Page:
I have a problem with a simple Assembly of 2 parts with contact.
I have four branches in in AU4G on the what is exerts a force.
The branches are retained by a steel pin which is constrained.
But every time I get the following message:
The model does not contain sufficient restrictions for this analysis.
Check the restrictions, properties and binding elements.
I can't understand my mistake?
Try adding 3 ground springs with spring with properties of almost 0 like 1 or .01 to the thru hole in the part that has the 4 fingers that you are apply the load to.
Right now it's not able to define the initial location/state of the part on the left (is it touching the shaft or is it centered around the shaft).
Once the ground springs are added it should solve with no issues.
Hope this helps,
Hello Don Anderson,
Thanks for your reply.
I placed the 3 springs of soil at the indicated places but I still got the same error.
I enter the PIN in a fixture irritated.
PIN na more constraint fixing.
And I still got the same error.
Per your last picture you would need 3 ground springs on the part that you are applying the load to and 3 ground springs on the pin connecting the 2 rectangular parts.
Also you would need clearance in the bores for the pin in order for the contacts to work properly unless the pin is a press fit. If the pin is a press fit then you will need the pin to be in a non assembled state and apply a fixed distance displacement constraint to assembly the pin to make the contacts work properly.
Hope this helps,
Thanks for these remarks.
I am running 3.0 M080 Creo.
I replaced tensile stress with displacement by force.
I still have the same error.
I really can't understand why it does not work.
I make several assemblies with contacts without problem.
I've never used this principle of the springs with the ground.
The example I have attached is based on your original image you posted of your problem.
I made a lot of assumptions like I'm assuming you have a clearance hole between the legs of the rectangular part and the pin and that you are only constraining it at the ends of the pin, material?
I added surface regions for each contact and for each displacement constraint.
I have added 3 springs to stabilize the parts so the analysis can begin from a know starting point.
I have added contact to each of the fingers
I constrained the ends of the pin
and applied the material to each part.
If the pin has a press fit you will need to use a deferent model setup than what I have provided,
See if the attached files help,
Thanks, this is awesome, it is exactly that.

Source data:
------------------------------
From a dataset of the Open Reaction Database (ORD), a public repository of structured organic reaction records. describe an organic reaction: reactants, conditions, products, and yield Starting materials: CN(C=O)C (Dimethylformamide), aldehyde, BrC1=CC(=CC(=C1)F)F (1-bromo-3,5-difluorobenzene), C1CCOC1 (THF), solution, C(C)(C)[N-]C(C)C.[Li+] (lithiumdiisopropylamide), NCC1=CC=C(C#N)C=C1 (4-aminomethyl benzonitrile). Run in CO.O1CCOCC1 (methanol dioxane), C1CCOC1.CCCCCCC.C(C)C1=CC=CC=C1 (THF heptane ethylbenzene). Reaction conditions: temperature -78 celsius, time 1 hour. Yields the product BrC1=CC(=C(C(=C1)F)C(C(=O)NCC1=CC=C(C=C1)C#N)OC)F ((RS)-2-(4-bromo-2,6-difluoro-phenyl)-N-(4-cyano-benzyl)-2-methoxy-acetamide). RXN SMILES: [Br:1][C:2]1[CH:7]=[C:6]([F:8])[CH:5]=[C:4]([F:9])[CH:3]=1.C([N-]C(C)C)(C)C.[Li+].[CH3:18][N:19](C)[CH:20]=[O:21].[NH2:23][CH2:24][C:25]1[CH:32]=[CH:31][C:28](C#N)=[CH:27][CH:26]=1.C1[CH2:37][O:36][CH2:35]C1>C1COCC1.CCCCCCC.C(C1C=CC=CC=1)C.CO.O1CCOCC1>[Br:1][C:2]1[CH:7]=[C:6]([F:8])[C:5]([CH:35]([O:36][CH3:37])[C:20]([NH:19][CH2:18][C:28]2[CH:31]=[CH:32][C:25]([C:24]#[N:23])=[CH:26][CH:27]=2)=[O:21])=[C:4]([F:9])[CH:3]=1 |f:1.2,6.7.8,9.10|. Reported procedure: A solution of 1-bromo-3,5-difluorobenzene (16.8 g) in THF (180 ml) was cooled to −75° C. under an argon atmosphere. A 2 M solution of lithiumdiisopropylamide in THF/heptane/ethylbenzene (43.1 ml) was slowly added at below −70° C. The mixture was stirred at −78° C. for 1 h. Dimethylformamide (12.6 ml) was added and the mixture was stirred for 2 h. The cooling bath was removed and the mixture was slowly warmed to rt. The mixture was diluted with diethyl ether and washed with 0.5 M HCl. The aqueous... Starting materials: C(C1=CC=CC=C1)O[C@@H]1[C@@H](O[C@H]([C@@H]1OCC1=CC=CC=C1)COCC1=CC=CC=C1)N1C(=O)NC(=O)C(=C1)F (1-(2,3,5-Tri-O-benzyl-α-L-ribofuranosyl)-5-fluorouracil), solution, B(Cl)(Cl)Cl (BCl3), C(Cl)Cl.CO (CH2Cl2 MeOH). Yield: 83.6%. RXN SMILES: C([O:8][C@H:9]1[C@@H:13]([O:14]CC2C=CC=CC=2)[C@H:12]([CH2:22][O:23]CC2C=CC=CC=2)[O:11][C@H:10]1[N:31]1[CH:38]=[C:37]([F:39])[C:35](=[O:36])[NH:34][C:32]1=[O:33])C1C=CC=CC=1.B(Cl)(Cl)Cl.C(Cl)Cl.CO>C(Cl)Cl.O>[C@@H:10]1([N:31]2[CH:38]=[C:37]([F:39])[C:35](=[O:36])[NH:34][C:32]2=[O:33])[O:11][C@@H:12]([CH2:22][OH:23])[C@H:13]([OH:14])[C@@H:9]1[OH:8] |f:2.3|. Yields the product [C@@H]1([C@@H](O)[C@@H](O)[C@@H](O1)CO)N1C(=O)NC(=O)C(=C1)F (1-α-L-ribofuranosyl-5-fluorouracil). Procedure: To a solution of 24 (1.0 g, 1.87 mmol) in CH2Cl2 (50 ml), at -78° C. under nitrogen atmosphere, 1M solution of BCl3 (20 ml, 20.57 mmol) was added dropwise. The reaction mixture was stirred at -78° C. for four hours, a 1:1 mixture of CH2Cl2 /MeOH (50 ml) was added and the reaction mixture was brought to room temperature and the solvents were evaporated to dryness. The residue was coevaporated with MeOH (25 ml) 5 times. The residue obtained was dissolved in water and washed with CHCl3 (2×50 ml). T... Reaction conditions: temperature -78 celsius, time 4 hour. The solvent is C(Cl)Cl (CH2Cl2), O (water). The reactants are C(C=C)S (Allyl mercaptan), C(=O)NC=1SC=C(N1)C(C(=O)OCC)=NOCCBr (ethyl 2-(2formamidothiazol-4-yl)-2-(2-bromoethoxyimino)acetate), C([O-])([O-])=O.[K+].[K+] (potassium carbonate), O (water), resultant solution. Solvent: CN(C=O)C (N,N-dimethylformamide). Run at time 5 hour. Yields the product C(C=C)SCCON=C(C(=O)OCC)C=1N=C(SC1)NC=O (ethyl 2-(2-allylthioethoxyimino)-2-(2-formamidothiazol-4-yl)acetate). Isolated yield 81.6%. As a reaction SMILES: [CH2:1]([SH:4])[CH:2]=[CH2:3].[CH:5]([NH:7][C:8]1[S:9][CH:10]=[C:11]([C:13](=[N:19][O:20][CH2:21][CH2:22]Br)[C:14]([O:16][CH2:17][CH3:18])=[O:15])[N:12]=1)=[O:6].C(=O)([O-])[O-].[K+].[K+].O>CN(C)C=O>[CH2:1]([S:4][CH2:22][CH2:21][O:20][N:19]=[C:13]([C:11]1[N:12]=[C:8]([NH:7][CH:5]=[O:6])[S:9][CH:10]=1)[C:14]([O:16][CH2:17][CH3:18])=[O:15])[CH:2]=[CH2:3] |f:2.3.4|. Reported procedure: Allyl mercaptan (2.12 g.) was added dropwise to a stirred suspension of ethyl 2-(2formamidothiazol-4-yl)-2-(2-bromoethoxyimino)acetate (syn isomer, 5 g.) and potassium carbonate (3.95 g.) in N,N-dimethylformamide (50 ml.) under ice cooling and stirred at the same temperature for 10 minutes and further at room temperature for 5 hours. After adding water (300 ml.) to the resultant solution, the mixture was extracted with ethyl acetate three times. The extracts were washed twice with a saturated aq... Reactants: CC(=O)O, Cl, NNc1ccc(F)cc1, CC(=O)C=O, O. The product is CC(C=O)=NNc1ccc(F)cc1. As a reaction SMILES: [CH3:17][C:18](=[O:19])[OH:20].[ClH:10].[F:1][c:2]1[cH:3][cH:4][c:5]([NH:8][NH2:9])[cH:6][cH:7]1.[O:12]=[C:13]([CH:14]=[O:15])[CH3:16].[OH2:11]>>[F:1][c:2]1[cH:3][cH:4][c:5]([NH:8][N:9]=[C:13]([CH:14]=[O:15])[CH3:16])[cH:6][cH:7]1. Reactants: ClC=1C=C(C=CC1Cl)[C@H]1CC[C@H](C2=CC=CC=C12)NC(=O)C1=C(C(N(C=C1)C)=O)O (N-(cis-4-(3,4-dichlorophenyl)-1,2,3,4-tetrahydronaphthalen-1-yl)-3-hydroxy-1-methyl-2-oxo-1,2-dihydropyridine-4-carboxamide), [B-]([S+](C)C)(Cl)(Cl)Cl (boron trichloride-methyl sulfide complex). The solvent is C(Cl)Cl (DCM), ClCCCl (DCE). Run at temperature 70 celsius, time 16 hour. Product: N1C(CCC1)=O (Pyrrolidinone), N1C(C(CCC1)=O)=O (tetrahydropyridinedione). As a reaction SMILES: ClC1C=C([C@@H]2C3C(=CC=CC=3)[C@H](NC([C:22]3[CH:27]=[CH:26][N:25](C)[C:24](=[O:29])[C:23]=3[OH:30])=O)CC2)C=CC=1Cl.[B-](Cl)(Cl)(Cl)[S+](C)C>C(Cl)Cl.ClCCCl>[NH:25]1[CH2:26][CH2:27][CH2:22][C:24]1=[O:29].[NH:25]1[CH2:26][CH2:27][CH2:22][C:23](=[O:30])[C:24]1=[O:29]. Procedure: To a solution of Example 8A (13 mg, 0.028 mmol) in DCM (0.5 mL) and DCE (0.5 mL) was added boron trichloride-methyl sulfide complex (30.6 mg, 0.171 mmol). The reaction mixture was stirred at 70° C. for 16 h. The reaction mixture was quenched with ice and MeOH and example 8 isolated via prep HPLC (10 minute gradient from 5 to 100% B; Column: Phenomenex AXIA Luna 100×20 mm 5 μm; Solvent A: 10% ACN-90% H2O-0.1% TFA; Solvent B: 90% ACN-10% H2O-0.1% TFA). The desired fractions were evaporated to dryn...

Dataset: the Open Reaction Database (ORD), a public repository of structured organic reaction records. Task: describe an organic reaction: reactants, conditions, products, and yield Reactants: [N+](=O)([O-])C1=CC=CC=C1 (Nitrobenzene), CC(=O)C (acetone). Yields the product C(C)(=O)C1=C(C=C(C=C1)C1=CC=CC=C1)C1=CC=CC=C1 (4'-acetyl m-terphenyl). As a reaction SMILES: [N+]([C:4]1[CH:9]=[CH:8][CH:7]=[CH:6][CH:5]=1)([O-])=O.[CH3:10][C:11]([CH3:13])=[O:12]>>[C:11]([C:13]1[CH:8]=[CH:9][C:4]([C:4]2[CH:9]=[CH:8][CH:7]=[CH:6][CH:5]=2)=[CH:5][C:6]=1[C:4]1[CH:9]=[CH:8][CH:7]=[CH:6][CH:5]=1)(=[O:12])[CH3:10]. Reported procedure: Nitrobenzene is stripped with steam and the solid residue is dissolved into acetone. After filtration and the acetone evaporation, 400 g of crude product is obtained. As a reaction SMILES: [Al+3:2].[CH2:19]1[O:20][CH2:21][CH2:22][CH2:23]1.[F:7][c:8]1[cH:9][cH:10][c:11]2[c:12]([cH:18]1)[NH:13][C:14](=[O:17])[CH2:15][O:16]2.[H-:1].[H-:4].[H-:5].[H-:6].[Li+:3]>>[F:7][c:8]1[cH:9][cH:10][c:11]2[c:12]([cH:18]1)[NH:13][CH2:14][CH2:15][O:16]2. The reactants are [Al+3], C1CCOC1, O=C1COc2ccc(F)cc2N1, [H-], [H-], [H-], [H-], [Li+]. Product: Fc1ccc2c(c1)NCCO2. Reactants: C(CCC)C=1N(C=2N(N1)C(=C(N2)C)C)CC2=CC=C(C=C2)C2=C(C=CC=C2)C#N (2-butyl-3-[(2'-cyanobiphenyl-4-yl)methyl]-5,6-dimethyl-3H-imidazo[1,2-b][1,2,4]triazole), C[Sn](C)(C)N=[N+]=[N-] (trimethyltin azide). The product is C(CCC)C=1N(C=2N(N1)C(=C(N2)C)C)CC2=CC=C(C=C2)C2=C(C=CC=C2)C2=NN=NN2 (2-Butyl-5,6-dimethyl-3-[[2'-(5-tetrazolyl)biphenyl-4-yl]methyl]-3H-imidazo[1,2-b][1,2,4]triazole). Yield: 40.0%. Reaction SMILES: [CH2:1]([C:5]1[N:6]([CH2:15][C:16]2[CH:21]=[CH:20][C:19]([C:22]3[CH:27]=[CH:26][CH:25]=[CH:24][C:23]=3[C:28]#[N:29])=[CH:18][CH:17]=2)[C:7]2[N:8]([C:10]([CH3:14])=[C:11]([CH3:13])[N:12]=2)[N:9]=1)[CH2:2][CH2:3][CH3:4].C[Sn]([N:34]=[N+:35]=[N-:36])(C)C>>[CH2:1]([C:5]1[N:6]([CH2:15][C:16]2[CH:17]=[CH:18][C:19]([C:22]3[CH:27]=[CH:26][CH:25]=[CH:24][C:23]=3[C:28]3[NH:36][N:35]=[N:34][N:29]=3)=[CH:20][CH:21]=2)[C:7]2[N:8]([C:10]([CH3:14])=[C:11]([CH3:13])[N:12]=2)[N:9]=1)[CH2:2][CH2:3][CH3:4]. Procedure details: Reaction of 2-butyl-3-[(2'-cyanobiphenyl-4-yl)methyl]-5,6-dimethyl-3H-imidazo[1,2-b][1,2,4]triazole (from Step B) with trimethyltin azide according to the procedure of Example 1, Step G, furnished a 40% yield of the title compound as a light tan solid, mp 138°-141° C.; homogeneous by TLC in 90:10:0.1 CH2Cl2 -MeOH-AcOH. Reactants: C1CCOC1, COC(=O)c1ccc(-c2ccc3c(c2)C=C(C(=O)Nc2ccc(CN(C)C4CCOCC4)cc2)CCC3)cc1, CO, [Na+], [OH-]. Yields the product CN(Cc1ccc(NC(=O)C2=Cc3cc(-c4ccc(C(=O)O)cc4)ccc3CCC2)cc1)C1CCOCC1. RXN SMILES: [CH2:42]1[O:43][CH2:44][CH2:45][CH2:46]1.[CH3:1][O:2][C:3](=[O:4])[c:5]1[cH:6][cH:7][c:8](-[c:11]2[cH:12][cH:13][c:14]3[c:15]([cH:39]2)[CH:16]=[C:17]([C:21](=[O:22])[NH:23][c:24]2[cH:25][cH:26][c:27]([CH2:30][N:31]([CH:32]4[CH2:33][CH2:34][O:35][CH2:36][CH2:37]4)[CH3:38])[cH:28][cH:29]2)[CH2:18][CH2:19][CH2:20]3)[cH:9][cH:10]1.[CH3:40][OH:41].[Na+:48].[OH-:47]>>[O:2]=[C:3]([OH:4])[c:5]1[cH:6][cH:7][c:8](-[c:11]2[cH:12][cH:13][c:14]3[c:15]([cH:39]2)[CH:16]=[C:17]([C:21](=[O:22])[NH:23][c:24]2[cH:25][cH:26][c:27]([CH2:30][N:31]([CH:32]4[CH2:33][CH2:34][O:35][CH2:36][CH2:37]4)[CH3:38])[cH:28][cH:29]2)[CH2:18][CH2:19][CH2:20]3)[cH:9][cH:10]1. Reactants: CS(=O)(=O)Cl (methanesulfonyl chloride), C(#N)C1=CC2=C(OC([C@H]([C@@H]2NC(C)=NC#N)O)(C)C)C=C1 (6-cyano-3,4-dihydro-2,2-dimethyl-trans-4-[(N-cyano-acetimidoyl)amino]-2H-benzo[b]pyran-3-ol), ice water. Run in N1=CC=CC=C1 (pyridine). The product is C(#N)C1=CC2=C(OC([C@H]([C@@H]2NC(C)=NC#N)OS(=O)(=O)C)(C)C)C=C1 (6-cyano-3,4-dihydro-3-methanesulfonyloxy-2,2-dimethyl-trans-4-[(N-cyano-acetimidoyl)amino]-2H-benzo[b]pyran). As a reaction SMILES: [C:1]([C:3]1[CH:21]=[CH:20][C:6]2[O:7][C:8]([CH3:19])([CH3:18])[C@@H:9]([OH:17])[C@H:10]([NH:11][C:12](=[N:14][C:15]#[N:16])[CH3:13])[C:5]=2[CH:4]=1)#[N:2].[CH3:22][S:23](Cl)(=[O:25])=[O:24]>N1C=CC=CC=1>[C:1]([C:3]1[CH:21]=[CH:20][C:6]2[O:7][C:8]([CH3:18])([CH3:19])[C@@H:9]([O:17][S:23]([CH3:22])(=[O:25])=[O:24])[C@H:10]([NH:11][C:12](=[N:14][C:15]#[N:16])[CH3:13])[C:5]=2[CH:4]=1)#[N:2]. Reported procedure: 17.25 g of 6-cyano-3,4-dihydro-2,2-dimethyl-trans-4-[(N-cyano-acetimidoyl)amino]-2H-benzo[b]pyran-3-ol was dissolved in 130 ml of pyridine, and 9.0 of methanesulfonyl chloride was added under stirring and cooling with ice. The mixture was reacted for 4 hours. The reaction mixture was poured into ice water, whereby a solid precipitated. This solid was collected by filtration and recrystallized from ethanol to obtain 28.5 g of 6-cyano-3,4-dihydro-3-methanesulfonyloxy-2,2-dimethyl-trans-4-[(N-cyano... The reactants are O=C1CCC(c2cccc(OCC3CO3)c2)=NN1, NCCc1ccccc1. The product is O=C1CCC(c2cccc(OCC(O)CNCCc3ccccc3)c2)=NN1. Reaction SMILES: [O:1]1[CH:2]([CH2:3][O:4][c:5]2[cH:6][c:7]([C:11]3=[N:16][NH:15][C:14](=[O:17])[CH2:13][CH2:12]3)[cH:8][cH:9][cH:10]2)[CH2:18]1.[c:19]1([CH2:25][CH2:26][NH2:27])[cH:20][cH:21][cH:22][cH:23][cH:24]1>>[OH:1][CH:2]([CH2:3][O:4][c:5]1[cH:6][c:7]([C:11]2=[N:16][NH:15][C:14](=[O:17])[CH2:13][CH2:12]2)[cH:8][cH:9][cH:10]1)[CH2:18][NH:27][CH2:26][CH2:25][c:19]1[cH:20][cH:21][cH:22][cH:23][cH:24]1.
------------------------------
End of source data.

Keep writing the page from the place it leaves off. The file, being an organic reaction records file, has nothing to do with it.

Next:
Compared to you, I had forced the entire surface of the PIN but not only the ends.
The side that has the two springs deforms more than the other.
For contacts, you set each link in advance to the PIN and selected one by one.
You did use the function detect the contacts automatically.
On the PRT0002, the first "leg" is a surface area and the other three a volume region, it is done on purpose?
I did a test by removing your Springs, I received the error message.
Now how can we learn how to put these springs in the right place?
I feel sorry for all these questions, but I just learned a new way to work with Simulate.
"You did use the function detect the contacts automatically."
No, I manually applied each contact constraint.
"On the PRT0002, the first "leg" is a surface area and the other three a volume region, it is done on purpose?"
All of them are surface regions. I made a mistake on the first on in PRT0002 and sketched it a little short. it stops in the middle of the pin and should have run completely across the pin.
"Now how can we learn how to put these springs in the right place?"
The springs are used to lock down parts that have degrees of freedom. When using contacts you are allowing the interfacing parts to move freely. These degrees of freedom need to be locked into an initial state or location to give the calculations a point to start from.
If you have a loose pin in a door hinge it would fall out. One ground spring to hold it in the general area of the hinge, a second ground spring to keep the pin from spinning about its axis, and a third ground spring to prevent it from tilting in the bore of the door hinge.
Hope this helps,
Thanks for this valuable information.
I'll resume my template to apply this method.